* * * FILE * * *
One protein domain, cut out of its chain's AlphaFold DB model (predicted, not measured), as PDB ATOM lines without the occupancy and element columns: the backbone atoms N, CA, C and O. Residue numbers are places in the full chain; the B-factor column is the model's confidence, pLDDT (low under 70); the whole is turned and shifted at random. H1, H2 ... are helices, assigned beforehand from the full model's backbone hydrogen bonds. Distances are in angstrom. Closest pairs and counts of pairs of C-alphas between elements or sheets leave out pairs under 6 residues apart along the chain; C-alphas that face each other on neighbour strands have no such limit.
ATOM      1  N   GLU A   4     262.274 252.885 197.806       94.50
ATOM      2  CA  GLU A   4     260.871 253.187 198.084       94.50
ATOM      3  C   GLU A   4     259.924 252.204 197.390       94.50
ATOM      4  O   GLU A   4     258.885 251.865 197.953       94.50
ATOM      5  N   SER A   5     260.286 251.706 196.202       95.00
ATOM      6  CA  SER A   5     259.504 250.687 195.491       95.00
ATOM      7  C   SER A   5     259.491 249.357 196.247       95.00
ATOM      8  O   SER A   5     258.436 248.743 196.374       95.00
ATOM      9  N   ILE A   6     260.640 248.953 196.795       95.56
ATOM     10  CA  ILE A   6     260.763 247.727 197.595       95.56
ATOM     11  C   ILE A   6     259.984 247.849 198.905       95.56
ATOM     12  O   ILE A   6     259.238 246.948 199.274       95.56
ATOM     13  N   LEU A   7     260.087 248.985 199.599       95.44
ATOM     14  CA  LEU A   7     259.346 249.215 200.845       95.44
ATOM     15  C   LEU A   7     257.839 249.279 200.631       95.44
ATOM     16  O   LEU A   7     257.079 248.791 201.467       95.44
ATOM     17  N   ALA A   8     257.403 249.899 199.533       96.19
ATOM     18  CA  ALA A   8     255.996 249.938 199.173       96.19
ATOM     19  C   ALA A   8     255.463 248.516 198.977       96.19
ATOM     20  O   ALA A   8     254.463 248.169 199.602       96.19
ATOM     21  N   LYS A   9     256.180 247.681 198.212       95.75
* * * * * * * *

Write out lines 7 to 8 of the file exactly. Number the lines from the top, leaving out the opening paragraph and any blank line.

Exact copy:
ATOM      7  C   SER A   5     259.491 249.357 196.247       95.00
ATOM      8  O   SER A   5     258.436 248.743 196.374       95.00